It’s hard to explain, but Canada exists in a sort of in-between world — between continents, between neighbours near and far, between traditions old and new. We exist as part of the colonial past of Great Britain, but also as part of the overwhelming sphere of influence of the U.S., with which we share a very long border. And don’t get me started on Québec, which has its own identity and old-world connections.
In practical terms, while all three countries (ostensibly) share the same language, we’re more likely than Brits to have access to cultural products from the U.S., and we’re also more likely than Americans to have access to U.K. cultural goods. We have a foot in both worlds while also having our own unique identity. And I’d argue that part of Canada’s unique identity is this wonderful mishmash of traditions that everyone living here has brought with them.
Which brings me to today’s post.
Holiday treats from across the pond
Around the holidays, we see certain beloved treats from the U.K. on our grocery store shelves. If you put a stocking out on Christmas Eve, there’s a good chance you’ll wake up to a Terry’s Chocolate Orange in there, and as you push your cart in the supermarket, you’ll likely see a display of Quality Street chocolates calling out to you, their purple metal tins a curious beacon of Englishness in even the far corners of Canada.
For those unaware of Quality Street (greetings, American readers), these metal tins contain an assortment of plastic-wrapped chocolates with different fillings inside. Each one is different, and there are great, passionate debates that form around each one. Is the blue-wrapped coconut eclair brilliant or utter bollocks? Why do you never seem to get enough toffee fingers? Are the cremes too sweet or just right? While the brand is owned by Nestlé, the Quality Street chocolates we get in Canada are still (as of 2021) made in England and sent abroad, which is nice.
It’s also worth noting that the Quality Street tins themselves are a proud part of Canadian Christmas gifting, as they’re perfect for lining with parchment paper and filling with Christmas baking, which can then be passed along to friends.
So what do all the different chocolates taste like? What’s all this fuss about?
A Quality Street flavour guide
The following descriptions and opinions are my own, and may well land me in hot water with readers across the pond, coming as they do from some know-nothing scribbler from the colonies. Feel free to disagree, and if you feel moved to do so, express your thoughts in the comments. Extra credit for indignant grumpery and use of the word “whilst.”
Strawberry Crème: Ultra-sweet creamy strawberry bliss. So sweet that I could practically feel it burning down in my throat as I swallowed it. Intense, but delicious.
Coconut Eclair: Basically just chocolate covering an overly sweet shredded coconut core. While I’m not a huge fan of coconut in chocolate, the fact that the coconut turns to chunky mush that sticks around after the chocolate has long dissolved is unpleasant. I’ll be finding bits of coconut lodged between my teeth and my cheeks for the rest of the day. Ugh.
Truffle Block: Kind of plain, honestly. Seems to be a piece of milk chocolate with some light flavouring to it, though I can’t quite place my finger on what it is. (A hint of rum-raisin?) Possibly the least interesting flavour.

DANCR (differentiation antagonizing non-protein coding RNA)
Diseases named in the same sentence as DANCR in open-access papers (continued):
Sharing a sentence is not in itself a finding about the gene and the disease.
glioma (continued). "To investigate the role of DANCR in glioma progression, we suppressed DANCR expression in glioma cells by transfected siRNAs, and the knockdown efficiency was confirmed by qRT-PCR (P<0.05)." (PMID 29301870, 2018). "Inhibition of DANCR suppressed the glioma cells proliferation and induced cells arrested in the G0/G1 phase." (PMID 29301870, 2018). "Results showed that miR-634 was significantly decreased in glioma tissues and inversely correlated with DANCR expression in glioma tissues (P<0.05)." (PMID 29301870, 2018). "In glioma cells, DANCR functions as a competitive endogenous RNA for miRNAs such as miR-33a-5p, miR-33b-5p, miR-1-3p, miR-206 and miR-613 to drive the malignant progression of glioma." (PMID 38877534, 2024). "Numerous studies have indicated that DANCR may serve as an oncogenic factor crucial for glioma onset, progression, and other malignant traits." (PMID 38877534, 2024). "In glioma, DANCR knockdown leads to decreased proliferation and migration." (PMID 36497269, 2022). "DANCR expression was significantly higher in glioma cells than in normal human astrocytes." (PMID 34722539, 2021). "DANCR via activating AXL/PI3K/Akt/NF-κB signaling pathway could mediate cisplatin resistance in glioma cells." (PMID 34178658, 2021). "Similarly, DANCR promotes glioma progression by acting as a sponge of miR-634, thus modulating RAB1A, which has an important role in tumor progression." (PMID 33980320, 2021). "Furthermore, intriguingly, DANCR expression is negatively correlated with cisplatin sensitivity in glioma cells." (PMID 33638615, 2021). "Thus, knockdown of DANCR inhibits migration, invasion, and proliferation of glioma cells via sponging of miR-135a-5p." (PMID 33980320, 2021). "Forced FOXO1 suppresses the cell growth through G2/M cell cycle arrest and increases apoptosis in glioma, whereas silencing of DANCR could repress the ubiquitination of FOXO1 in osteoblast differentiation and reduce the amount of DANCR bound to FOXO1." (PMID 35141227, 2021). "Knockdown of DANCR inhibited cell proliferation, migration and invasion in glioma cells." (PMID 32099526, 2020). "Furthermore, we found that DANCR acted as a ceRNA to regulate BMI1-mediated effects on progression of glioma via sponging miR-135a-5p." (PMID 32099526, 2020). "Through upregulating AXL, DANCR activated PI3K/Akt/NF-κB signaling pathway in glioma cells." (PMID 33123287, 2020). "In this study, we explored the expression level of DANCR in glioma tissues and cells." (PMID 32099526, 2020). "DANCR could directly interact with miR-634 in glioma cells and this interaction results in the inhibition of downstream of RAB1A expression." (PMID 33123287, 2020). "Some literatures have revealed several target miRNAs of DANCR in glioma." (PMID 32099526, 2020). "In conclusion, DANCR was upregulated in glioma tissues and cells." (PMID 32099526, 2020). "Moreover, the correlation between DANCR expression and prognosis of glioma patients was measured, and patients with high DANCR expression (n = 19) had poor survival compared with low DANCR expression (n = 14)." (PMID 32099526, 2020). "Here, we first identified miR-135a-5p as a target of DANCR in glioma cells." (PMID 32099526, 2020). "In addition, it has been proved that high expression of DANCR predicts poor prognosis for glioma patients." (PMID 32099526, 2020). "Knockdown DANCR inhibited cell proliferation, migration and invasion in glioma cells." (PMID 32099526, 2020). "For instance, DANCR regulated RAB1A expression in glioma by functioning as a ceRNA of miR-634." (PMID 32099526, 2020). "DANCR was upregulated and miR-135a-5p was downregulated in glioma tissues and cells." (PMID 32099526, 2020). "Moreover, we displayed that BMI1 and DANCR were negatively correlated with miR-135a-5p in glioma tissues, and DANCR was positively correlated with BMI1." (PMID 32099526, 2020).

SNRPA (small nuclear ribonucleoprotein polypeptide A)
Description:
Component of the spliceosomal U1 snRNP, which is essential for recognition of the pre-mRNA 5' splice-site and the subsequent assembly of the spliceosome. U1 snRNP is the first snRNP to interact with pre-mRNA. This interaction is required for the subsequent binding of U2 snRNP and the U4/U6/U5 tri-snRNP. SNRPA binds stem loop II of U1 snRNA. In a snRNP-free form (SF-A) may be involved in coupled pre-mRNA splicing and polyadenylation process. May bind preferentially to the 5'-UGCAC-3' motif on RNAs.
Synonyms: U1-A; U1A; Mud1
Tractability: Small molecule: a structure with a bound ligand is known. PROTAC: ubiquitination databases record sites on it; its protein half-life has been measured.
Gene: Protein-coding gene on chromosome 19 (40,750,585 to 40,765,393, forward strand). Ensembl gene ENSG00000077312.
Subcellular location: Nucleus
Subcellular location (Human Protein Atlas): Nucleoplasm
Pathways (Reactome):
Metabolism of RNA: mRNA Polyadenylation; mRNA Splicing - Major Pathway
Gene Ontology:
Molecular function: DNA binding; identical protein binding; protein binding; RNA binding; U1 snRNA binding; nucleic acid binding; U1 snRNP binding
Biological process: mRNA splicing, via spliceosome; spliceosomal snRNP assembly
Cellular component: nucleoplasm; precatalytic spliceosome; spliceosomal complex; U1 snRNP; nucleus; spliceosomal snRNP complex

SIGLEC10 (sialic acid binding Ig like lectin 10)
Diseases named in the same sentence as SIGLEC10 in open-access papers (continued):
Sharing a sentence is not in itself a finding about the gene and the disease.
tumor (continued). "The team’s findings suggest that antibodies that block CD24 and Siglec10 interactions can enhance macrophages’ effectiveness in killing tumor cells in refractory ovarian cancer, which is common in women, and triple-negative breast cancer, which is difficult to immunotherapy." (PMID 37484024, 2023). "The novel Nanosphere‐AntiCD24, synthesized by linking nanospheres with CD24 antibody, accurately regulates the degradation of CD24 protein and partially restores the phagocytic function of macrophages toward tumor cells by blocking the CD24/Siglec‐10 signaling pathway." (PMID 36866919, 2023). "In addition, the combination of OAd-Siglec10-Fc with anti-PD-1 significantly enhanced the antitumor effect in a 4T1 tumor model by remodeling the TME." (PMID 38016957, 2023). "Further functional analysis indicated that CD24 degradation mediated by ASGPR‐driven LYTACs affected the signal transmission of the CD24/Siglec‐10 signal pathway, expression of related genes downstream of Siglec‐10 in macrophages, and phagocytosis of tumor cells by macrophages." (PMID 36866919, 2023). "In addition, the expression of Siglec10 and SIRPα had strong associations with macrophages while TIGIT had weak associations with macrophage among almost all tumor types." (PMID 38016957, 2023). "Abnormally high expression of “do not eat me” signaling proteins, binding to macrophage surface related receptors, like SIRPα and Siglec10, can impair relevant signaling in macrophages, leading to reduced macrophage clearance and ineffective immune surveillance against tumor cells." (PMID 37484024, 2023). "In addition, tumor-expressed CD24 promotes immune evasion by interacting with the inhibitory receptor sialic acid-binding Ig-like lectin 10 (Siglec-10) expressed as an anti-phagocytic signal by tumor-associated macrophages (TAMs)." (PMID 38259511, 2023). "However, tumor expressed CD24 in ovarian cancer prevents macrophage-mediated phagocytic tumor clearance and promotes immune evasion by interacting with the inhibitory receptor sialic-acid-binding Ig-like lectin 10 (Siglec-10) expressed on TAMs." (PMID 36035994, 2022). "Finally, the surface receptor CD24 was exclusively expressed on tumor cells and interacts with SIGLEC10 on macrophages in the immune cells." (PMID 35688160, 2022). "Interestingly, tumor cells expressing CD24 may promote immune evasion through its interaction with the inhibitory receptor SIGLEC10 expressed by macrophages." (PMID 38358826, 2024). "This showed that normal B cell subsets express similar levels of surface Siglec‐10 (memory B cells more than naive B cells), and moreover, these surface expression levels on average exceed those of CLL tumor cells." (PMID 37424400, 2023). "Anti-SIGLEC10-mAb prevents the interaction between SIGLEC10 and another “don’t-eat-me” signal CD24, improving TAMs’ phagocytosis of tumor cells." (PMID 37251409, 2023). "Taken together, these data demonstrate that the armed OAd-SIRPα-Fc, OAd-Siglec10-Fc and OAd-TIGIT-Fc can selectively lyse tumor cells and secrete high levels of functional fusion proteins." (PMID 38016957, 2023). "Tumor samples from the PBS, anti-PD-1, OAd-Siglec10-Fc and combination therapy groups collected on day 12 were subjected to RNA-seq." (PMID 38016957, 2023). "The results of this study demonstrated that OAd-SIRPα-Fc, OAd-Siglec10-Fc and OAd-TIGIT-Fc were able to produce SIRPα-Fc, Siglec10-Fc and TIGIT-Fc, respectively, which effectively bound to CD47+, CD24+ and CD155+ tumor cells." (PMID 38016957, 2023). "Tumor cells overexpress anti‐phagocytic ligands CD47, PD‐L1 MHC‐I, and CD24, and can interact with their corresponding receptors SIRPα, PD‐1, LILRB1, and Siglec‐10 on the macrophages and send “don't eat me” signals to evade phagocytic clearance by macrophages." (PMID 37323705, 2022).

Fudge: A chocolate-coated piece of fudge. It’s not great fudge, but it has the distinctive super-sweet taste and grainy texture.
Orange Crème: Sweeeeeeeet, with oodles of orange essence. Possibly my favourite Quality Street variety. It’s creamy and reminds me of Fry’s Orange Cream chocolate bars, which are not easy to find around here these days.
Caramel Cup: Chocolate filled with a runny, goopy caramel. Super sweet, and mostly unremarkable.
Orange Crunch: Sweet, rich milk chocolate with a mouth-filling orange flavour and crunchy bits of candy mixed into the chocolate. Delightful. If you like Terry’s Chocolate Orange, you’ll want to try this one.
Toffee Finger: A long piece of very chewy chocolate-covered toffee that takes a bit of work to fully dissolve as you chew it. Sticks to your teeth, but in a good way?
Hazelnut in Caramel (aka The Purple One): As the name suggests, it’s a hazelnut swimming in caramel inside a chocolate shell. The caramel seemed less runny than that in the caramel cup. Not my fave, but I can see why so many Brits have a near religious devotion to The Purple One.
Toffee Penny: A creamy, chewy, traditional toffee that’s rich and sweet and reminds me of the old Mackintosh’s Toffee bars we could easily find in Canada when I was younger. Thankfully, these aren’t as hard.
Hazelnut Triangle: A simple, sweet milk chocolate with a bit of hazelnut flavour to it. Not a whole hazelnut (see The Purple One), and not lots of pieces. Just a nice, round hazelnut chocolate flavour.
Note that these are the types available in the 2021 tin in Canada, and they’ve been known to add and drop flavours annually. As such, your selection may vary.
Price: $10.99 (on sale) for a 725-gram tin at a Shoppers Drug Mark in Edmonton. Regular price for these is usually around $19.99. After Christmas, look for sales!
Value for Money: For full price: not exactly cheap. On sale: Yes, please.
Availability: Widespread in supermarkets, well-stocked pharmacies, etc., during the holiday season.
Calories: 200 kcal per 5 pieces (42 grams).
Verdict: Is it the best chocolate? Nope. Is it a fun holiday tradition? Yes, indeed. My faves are probably the orange creme, strawberry creme, orange crunch and toffee finger. Happy Christmas!